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Written by MewDragon   
Saturday, 24 January 2009 22:41

In case it has escaped anyone's notice, as new generations of pokemon games have been released, over time, there has emerged an increasingly competitive core group of pokemon gamers who practice getting the most out of their pokemon and their teams.  With the use of programs such as NetBattle and now ShoddyBattle, pokemon "competitive battlers" are able to hone their skills without actually going through all of the effort of actually training their pokemon in the actual games.  It has been in fact through the use of programs such as Shoddy and NetBattle that the pokemon metagame has emerged as a potent segment in the pokemon fandom, alongside such familiar facets as the rpg, tcg, and graphic design segments of pokemon fandom.  While ShoddyBattle and NetBattle may have been used to actually develop the now familair tactics and  strategy in the metagame, competitive battlers were also busy playing in game to decipher the code that results in two pikachus having completely different stats.  While this end result is widely known and directly experienced every time you train two different pikachus, the actual mechanics and programming that nintendo set up which results in such stat diversification was also discovered by such competitive battlers, and is now a fundamental concept in the metagame.  

While diamond and pearl at long last brought the internet as a viable platform to battle player's teams on, netbattle was in use previously for a number of years, though still to a largely select group of players who were familair with at least some of the basic tenets of the metagame.  While the metagame has become increasingly acknowledged, even as early as through the battle frontier in emerald and the Journey Across America in 2006(?), there still remains a certain mytique surrounding the metagame.  There are still players who rationally attempt to argue that their use of a Charizard and a Rapidash on the same team is "competitive."  Others continue to be perplexed about the nature of Ivs and Evs and exactly how one plays "competitively."

In an attempt to remove this "mystique" from the metagame,'s content is specficially designed to explain as many of the tenets of the metagame as possible in the most simplistic and clear manner as possible.  We're here to teach and make things a little bit easier.  Once you've got the jist of what the metagame is for the pokemon games, and how you too can play competitively, we hope you'll move on to other communities such as Battle Frontier or Smogon knowing that you found a solid foundation in the metagame here.

With that said, this "fundamentals" article hopes to serve as a basic starting ground and to establish many of the basic precepts of building a team for battling competitively before you move onto other sections of and learn more.

The first thing that must be established in a discussion of the fundamentals of team building in competitive battling is to distinguish the metagame from the "in game" experience.  What we are referring to by "in game" is any team or battle (with exception to the battle frontier) which occurs inside of a pokemon game.  Why are we distinguishing "in game" from the metagame/competitive battling?  It's because pokemon teams and battles which occur "in game" are essentially operating in an environment which requires much less stringent rules, tactics, and strategy to emerge victorious.  Even platinum, the latest pokemon game and arguably one of the most difficult, storyline wise, still requires much less effort on the player when battling and building a team.  Ergo, just as a general cent of wisdom, it is wise not to apply strategy and tactics you may have found useful "in game" to the metagame.  Another cent of wisdom is that you will in all likelihood find that smogon is rather notorious for having both very good players and very elitist players.  Such players will be both quick and derisive in pointing out your application of "in game" strategy to the metagame, though this will probably happen anywhere.  So with this fair warning in place, let us take a look at what makes the metagame a more disciplined and competitive environment then in game.  At this point it would also be prudent to point out that the actual basics of the metagame are significant enough to deserve their own section, as we will turn our discussion in fundamentals to pokemon selection and team building, with the metagame in mind.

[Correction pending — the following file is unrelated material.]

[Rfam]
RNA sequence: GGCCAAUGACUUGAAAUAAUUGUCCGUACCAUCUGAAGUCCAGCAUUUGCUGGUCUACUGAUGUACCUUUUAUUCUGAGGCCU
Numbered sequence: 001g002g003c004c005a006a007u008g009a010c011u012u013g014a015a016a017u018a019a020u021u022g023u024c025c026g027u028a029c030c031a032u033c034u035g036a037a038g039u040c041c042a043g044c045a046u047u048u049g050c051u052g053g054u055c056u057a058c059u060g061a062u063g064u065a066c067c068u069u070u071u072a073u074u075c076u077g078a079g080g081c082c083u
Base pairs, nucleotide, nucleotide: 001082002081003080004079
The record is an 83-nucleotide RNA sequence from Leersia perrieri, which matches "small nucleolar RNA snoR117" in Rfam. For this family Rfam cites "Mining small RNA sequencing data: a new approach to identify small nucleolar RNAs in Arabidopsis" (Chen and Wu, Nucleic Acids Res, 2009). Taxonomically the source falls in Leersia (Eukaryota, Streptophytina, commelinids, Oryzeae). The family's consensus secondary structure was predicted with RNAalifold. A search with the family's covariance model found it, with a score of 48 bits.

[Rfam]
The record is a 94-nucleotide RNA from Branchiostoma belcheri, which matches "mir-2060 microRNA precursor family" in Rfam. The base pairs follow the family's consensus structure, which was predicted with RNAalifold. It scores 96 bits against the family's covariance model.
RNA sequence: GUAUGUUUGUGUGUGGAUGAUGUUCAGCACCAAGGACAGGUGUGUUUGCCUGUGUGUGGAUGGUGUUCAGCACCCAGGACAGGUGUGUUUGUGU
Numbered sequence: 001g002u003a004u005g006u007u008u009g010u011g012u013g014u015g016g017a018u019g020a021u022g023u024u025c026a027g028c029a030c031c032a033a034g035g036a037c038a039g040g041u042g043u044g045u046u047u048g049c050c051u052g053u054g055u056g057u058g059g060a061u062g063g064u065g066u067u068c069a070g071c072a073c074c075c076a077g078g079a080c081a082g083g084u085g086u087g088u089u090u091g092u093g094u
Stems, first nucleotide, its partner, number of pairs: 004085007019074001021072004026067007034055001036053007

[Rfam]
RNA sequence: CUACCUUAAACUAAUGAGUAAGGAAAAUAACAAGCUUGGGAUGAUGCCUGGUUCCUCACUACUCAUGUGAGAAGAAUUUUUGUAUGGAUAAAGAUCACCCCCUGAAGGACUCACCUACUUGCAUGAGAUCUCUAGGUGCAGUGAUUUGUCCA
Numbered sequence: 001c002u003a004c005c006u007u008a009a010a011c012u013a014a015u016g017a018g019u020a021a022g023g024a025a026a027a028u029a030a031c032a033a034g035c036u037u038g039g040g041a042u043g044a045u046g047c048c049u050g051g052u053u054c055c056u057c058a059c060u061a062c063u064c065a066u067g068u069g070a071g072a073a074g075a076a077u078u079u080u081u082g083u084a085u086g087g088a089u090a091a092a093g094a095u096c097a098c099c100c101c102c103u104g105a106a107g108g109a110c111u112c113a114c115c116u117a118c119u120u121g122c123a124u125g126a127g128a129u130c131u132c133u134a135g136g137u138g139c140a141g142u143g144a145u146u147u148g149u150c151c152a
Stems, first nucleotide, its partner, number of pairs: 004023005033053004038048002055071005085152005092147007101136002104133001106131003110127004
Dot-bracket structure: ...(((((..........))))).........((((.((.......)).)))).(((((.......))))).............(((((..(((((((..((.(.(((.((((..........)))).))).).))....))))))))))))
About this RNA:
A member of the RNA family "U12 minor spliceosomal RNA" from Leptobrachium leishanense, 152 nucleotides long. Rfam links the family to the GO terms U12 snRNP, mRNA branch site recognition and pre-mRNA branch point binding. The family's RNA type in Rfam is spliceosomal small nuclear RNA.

That said, there are several factors that one must keep in mind when looking towards building your own competitive pokemon team.

- pokemon selection and different tiers
- movesets, natures, and abilities
- game mechanics and evs/ivs
- training your pokemon team
- hold item use

Essentially the a lot of the job of building your team goes on not in the games, but with you and a notebook.  A plan comes first as you leaf through your copy of Nintendo's Official Pokemon Full PokeDex Guide, or similar pokedex, and develop your team.

The selection of each of the 6 pokemon that will be on your team comes first.  To facilitate this selection it is wise to refer to the Tier Listings page or a similar page on another site which lists what tier each pokemon is.  Essentially what this does is it allows you to see how popular the different pokemon are.  What the tier listing does is it reflects the general popularity of each pokemon by breaking them down into tiers.  A pokemon's position in a tier is not just reflective of their popularity, it also takes in movesets, base stats, and effectiveness against some of the most popular pokemon in the OU tier.  A combination of these attributes determines where any one pokemon is put.  Garchomp, for instance, had originally been OU when Diamond and Pearl came out, but with the development of some very effective strategies (move sets) it was decided that it was a better fit in the Uber tier.  The tier listings are subjected to continuous revision and are thus to be used only as a guide and not as a substitute for actual battle experience with your team, on shoddy for instance.

So besides tiers, you should also be looking at each pokemon's base stats and it's move pool (a list of all moves a pokemon can learn) in order to determine whether or not it is an appropriate selection to be included on your team.  Smogon actually has catalogued, a list of the most popular and generally effective, move sets for each pokemon (final form only).  While such move set listings are only a tool, it would not be advisable to ignore smogon's movesets, at the very least they provide critical information for how other competitive battlers will see the pokemon on your team and thus, what strategies they will use to counter them.  Base Stats need to be considered because they provide you with information necessary to compare the stats of different pokemon, without having to go through the trouble of catching, evolving, and leveling up pokemon to a point where you can compare their stats in game.  Base Stats also should be used when determining the Ev spread of your pokemon for it would be foolish to invest a whole 252 Evs into special attack, for instance, if that pokemon had a low base stat in special attack.